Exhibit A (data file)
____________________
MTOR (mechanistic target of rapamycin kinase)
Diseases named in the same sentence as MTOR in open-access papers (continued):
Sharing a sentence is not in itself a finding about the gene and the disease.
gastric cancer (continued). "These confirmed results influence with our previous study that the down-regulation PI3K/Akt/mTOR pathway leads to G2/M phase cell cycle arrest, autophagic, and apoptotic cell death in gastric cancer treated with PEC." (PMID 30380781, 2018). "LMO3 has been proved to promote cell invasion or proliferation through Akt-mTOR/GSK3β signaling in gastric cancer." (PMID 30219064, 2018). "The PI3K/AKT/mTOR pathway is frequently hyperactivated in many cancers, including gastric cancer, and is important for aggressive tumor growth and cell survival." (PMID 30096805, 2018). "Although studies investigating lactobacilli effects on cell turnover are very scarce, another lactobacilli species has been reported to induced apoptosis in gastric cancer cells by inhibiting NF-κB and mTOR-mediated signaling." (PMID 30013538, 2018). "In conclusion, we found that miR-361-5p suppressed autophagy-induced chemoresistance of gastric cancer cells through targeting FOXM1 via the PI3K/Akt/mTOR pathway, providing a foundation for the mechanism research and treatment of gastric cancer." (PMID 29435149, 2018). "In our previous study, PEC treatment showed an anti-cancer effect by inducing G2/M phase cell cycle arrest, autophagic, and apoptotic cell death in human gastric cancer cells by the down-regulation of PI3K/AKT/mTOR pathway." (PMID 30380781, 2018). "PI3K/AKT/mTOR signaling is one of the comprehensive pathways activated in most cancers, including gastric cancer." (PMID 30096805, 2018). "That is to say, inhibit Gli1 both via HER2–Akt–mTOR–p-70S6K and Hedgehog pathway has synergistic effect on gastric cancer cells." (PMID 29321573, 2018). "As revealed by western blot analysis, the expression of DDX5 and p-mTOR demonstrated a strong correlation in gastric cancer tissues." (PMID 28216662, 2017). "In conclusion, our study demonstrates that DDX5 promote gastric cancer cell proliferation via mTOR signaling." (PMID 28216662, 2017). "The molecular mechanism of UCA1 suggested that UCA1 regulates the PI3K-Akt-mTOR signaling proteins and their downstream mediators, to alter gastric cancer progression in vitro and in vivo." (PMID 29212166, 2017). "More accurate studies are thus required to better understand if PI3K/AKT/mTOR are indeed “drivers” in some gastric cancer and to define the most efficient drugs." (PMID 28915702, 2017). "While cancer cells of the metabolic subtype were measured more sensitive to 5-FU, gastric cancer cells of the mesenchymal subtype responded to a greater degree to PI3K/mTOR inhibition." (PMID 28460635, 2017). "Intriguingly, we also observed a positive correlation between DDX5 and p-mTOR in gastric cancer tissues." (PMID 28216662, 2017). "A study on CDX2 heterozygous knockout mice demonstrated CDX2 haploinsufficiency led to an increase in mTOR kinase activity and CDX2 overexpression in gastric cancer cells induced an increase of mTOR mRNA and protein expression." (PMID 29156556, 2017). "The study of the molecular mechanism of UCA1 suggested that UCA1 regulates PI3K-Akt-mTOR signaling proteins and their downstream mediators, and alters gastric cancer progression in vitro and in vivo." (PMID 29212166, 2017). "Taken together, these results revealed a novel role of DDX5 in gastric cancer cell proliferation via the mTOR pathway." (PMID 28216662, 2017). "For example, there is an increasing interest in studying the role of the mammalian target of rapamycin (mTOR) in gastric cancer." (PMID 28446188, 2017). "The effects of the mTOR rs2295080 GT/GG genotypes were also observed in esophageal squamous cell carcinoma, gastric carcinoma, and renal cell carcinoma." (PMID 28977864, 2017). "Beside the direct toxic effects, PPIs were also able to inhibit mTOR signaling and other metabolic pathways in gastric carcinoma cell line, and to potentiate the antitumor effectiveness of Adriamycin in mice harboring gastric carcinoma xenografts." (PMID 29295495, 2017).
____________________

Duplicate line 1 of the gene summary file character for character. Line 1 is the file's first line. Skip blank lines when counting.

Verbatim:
MTOR (mechanistic target of rapamycin kinase)